EPA Closes Probe Without Finding Discrimination in Louisiana's Air Pollution Issue
The Environmental Protection Agency (EPA) announced on Tuesday that it had concluded its investigation into allegations of discrimination by the state of Louisiana regarding air pollution faced by Black residents. The probe, initiated in response to complaints from environmental groups, focused on the exposure of St. John the Baptist Parish residents to harmful pollutants.
Environmental organizations had raised concerns that the state had allowed a company to release excessive levels of the likely carcinogen chloroprene, disproportionately affecting the Black community in St. John. They also expressed worries about residents being exposed to ethylene oxide, another carcinogen, from various sources. The groups claimed that the state's failures had resulted in St. John's residents facing the highest cancer risk from air pollution in the nation.
However, the EPA stated in a court filing that it did not find any discrimination or civil rights violations by the Louisiana Department of Environmental Quality or the Louisiana Department of Health. The Biden administration, representing the EPA, clarified that no such findings were made. This court filing brings an end to the agency's investigation into the state, despite environmental organizations' complaints.
St. John the Baptist Parish is located within an industrial corridor known as "Cancer Alley," where residents have long been exposed to pollutants linked to cancer. The majority of the parish's population is Black. Last year, the EPA expressed concerns about potential discrimination, sending a letter to the state suggesting that it may have discriminated against Black residents living or attending school near the facility emitting chloroprene.
The agency's new letters attached to the court filing explained that the investigation was being closed based on the EPA's actions to address the issue. The EPA had ordered Denka, the company responsible for the facility in question, to lower its emissions and had filed a civil rights complaint against the company. Additionally, the EPA has proposed a new rule aiming to reduce emissions of both chloroprene and ethylene oxide nationwide.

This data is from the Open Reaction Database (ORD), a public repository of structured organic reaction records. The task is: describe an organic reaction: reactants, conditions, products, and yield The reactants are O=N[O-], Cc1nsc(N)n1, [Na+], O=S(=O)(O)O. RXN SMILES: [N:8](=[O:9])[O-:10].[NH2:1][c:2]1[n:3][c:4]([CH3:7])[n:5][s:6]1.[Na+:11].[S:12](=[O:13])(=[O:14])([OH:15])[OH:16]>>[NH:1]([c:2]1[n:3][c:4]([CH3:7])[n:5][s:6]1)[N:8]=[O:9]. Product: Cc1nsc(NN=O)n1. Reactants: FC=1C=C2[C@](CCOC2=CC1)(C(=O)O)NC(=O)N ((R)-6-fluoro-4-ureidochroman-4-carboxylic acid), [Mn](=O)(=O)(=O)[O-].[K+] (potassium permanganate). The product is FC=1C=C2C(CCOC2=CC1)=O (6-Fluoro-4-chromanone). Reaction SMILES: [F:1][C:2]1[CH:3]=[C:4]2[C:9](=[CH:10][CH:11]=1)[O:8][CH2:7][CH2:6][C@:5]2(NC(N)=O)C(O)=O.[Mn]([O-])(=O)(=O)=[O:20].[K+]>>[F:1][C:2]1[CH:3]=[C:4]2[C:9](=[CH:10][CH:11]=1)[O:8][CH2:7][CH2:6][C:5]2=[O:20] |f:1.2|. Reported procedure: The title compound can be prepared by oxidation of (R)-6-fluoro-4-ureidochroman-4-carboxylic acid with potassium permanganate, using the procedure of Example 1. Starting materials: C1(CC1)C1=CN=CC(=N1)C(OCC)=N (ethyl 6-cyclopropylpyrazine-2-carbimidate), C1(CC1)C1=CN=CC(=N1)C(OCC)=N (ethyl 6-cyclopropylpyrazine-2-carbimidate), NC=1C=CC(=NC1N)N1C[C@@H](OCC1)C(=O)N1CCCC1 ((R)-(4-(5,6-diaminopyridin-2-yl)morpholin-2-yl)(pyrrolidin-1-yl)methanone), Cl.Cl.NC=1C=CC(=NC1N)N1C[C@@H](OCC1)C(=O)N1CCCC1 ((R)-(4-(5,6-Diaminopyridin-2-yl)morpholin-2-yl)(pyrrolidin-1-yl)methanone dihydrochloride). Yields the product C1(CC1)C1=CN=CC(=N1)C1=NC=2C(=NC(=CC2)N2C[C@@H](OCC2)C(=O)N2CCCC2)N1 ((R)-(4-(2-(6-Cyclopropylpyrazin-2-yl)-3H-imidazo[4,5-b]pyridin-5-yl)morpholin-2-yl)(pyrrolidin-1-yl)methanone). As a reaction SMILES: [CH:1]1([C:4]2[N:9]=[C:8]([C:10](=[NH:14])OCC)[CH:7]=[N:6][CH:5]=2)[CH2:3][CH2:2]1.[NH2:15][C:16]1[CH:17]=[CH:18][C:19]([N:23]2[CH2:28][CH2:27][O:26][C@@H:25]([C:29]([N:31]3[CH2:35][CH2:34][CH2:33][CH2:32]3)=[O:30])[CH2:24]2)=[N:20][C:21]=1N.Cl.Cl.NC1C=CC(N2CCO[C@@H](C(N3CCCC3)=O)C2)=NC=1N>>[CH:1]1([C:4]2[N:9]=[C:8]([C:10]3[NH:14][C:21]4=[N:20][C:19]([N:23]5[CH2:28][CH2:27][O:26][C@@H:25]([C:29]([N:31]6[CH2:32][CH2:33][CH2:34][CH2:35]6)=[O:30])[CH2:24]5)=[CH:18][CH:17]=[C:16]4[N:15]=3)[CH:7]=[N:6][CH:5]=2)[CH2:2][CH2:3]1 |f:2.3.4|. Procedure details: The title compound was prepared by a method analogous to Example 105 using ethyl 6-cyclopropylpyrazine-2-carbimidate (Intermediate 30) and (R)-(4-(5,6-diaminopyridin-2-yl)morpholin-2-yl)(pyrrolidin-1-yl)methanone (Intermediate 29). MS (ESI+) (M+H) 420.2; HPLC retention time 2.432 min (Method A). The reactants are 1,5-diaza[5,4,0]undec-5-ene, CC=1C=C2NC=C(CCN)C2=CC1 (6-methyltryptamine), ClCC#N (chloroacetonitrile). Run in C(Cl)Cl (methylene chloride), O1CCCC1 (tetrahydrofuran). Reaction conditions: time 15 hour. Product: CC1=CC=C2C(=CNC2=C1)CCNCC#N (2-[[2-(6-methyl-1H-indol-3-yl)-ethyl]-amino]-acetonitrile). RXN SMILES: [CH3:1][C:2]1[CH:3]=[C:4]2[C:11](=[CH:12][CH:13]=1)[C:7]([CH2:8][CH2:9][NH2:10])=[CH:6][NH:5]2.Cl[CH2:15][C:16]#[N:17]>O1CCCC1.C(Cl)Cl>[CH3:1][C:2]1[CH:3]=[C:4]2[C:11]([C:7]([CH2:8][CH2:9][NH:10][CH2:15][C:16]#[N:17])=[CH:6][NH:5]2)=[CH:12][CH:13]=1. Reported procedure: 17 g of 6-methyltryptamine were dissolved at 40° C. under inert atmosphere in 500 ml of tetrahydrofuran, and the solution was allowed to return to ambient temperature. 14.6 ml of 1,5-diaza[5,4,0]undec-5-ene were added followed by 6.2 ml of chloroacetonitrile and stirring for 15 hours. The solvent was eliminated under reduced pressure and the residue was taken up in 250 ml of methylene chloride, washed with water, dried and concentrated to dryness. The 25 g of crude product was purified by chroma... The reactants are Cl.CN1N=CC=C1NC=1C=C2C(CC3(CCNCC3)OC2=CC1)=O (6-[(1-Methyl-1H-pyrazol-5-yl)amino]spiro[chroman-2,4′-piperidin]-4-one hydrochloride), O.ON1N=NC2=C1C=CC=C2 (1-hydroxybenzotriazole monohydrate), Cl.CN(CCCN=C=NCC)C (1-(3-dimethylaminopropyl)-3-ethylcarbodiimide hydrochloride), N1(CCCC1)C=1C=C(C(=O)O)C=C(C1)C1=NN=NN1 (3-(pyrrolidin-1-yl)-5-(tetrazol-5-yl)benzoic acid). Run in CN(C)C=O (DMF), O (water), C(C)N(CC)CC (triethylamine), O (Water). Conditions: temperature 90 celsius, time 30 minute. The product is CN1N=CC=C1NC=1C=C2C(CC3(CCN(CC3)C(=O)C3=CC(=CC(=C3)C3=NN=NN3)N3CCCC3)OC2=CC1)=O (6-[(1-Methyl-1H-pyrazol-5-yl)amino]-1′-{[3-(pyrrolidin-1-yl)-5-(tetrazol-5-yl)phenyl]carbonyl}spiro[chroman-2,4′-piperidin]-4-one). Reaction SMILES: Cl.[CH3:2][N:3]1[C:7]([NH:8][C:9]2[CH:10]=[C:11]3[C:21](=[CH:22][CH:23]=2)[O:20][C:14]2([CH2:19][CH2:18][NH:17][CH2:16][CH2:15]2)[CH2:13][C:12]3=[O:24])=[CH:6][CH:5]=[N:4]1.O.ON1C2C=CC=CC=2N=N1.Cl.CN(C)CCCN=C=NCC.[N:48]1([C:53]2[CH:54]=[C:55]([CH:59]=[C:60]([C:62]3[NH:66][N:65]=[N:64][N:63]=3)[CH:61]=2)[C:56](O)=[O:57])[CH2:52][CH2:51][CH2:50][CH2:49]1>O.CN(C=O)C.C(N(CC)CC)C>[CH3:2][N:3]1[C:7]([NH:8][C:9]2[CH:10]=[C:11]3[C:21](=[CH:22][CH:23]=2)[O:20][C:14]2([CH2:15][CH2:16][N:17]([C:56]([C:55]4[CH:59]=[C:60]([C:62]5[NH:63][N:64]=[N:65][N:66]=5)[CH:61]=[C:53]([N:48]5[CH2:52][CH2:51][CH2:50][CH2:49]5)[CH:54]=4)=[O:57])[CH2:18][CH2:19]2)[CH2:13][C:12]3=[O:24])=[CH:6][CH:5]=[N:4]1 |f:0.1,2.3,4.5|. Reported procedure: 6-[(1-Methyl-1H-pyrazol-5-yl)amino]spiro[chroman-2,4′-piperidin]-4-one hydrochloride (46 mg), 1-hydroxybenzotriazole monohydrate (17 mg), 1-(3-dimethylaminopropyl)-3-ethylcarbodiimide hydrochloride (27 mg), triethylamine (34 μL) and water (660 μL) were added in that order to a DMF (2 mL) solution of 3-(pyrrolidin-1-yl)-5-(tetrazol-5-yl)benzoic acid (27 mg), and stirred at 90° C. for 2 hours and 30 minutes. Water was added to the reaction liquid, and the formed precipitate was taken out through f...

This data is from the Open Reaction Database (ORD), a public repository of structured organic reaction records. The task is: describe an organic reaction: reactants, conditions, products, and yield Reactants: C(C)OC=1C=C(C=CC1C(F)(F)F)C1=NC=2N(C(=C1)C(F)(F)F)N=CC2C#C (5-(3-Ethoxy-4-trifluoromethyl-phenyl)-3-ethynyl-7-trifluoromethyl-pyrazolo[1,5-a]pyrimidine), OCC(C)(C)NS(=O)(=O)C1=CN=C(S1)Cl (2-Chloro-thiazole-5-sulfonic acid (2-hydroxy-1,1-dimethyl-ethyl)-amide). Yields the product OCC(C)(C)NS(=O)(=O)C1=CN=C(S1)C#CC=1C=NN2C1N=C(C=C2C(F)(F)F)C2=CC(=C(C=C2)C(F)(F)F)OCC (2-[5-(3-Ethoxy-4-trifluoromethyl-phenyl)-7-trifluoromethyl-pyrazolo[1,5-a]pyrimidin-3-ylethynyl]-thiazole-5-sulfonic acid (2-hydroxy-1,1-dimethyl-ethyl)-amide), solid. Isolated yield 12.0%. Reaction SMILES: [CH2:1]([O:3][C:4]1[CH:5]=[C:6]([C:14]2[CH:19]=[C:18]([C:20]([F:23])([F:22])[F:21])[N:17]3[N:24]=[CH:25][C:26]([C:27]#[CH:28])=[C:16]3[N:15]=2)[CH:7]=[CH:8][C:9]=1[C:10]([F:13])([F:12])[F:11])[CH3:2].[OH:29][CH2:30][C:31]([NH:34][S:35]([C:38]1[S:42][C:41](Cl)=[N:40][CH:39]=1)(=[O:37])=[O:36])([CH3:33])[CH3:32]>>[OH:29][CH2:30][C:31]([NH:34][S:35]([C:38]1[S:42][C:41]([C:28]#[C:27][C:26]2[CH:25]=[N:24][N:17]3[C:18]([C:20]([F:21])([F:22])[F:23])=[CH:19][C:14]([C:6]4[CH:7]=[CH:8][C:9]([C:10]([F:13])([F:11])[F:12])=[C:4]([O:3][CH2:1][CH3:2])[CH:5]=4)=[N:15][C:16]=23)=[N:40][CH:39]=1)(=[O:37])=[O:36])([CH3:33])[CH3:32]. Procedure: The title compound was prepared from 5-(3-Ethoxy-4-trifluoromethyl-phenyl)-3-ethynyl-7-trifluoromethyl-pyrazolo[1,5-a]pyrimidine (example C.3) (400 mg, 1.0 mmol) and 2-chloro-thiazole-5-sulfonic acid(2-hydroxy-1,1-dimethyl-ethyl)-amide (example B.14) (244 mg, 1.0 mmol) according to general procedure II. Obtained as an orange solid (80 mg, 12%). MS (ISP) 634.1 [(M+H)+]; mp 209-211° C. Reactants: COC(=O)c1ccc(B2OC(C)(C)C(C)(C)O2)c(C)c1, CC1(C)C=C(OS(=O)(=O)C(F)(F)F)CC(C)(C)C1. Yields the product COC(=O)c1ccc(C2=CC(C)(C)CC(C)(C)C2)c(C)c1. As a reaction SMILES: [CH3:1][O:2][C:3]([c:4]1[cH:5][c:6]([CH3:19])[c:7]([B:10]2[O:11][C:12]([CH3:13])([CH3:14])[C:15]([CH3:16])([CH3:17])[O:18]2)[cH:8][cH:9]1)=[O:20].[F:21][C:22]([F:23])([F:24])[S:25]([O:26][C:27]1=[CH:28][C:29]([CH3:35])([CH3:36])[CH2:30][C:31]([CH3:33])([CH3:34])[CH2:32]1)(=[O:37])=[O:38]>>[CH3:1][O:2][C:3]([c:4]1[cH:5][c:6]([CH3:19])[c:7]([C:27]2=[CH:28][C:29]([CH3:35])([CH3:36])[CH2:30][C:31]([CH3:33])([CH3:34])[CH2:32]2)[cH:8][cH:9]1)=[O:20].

While environmental advocates expressed disappointment with the EPA's decision, the agency emphasized its commitment to environmental justice and the well-being of impacted communities. EPA spokesperson Khanya Brann highlighted their urgent efforts to ensure clean air, clean water, and a healthy life for all individuals in the country. The EPA reaffirmed its commitment to improving environmental conditions in St. John the Baptist and St. James Parishes, emphasizing the importance of community participation in identifying problems and finding solutions.
Patrice Simms, Vice President of Health Communities at Earthjustice, expressed deep disappointment with the EPA's decision, stating that it deprived the affected communities of an avenue for justice and addressing longstanding toxic exposures. The conclusion of the investigation leaves the community members of St. John the Baptist Parish without the resolution they had sought.